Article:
Wednesday, July 01, 2015

WACKY WEDNESDAY: The Secret History of White Rap

I'm not talking Vanilla Ice here ...

Decades before before The Sugar Hill Gang -- years before The Last Poets or Gil Scott Heron even -- courageous, (or at least shameless) Caucasians created their own forms of rap music that swept the nation.

Or at least made for some pretty weird novelty records.

The late, lamented Spy Magazine released a hilarious compilation called White Men Can't Wrap, which showcased many of the classics of the genre, some of which are included below.

The collection included liner notes by none other than Irwin Chusid, perhaps the nation's greatest expert on "outsider" music, and a major fan of all sorts of strange and wonderful songs.
Chusid sayeth:

White rap is a centuries-old tradition; the original white rappers were square-dance callers improvising rhymes for Saturday-night barn parties in America's rural backwaters. Like today's rappers, they were seen as debauchers, imperiling the morals of the young. The fiddle was "the instrument of the devil"; church leaders banned it. The callers' freestyle rhymes teased with erotic innuendos ("Duck for the oyster/Dig for the clam/Knock a hole in the old tin can").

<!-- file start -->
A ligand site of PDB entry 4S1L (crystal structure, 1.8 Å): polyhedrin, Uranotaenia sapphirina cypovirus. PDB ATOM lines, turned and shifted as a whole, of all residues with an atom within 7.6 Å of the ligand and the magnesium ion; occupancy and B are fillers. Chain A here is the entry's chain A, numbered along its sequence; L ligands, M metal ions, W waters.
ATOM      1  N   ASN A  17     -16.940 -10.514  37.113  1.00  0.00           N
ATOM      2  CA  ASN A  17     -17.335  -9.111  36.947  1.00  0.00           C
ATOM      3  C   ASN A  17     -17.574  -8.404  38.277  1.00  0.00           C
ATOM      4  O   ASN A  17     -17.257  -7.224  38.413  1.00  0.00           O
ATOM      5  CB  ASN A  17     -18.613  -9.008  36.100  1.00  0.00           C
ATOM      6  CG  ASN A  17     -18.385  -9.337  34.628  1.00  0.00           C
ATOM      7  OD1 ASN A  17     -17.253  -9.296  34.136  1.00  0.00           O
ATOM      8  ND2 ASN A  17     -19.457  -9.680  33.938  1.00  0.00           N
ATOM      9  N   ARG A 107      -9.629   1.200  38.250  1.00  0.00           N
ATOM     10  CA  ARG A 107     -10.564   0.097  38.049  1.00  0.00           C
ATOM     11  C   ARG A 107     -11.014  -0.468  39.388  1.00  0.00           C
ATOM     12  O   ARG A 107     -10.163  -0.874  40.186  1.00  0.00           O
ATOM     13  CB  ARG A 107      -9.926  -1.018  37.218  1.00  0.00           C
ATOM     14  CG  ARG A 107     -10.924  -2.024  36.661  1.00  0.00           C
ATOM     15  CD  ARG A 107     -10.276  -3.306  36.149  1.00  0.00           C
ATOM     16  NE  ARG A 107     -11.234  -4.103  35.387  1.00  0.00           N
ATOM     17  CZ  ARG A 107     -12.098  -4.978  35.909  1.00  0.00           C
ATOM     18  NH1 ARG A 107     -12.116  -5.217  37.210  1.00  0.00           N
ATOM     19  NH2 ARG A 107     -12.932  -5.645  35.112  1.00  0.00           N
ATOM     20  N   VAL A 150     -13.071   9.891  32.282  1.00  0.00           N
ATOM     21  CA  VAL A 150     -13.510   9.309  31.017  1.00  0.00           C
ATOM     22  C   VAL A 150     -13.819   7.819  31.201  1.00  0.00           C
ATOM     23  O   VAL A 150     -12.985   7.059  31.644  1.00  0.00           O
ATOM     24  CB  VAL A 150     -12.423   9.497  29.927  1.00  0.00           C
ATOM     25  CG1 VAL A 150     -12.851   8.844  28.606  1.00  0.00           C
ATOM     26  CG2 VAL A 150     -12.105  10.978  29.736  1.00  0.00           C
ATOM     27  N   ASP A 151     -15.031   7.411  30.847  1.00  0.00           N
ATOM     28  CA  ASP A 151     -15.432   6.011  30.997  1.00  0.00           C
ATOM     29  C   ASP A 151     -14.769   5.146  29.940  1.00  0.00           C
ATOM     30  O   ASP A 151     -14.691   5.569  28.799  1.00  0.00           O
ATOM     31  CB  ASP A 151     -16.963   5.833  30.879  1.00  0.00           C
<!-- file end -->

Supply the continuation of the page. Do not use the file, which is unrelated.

The stuff they taught you in the grade-school gymnasium, that cornball mountain music with the do-si-dos - it was all about sex and forbidden behavior! It was the roots of today's white rap culture. Herewith, a tribute." (Thanks to the ever-excellent Music for Maniacs blog for transcribing that for their post about White Men Can't Wrap a few years ago.)

Besides its roots in square-dance calling as Chusid notes, another major manifestation of white rap was "talking blues," Folksingers like woody Guthrie and the young Bob Dylan loved the style and included several talking blues tunes in their repertoires.

But the style goes back at least to the mid-20s. South Carolina entertainer Chris Bouchillon recorded a song called "Talking Blues' in 1926. His song "Born in Hard Luck" is even better.

Hank Williams played his own style of talking blues also, in is guise as Luke the Drifter.

But hillbilly singers were not the only purveyors of white rap. In the late '50s comedian Lenny Bruce made this beatnik-jazz contribution.

By the 1960s, white rap was in full blossom. There were big radio hits like "Big Bad John" by Jimmy Dean, "Old Rivers by Walter Brennan," "Ringo by Lorne Green and "Gallant Men," a patriotic march by Everett McKinley Dirksen, whose day job at the time was minority leader of the U.S. Senate. (I posted a YouTube of that on a previous Wacky Wednesday.)

But the greatest white rapper of them all in the 1960s was not an actor or senator. He was Napoleon XIV (real name: Jerry Samuels)  who recorded this sensitive take on behavioral-health issues called "They're Coming to Take Me Away, Ha-Haaa!" This track actually was a crude form of hip hop, just a guy reciting lyrics over a beat and an ominous siren. Why has Napoleon XIV not been sampled more?

Finally, I know that technically he doesn't qualify for this category, but for his 1967 song "Don't Blame the Children," I believe that Sammy Davis, Jr. should be considered at least an honorary  white rapper.

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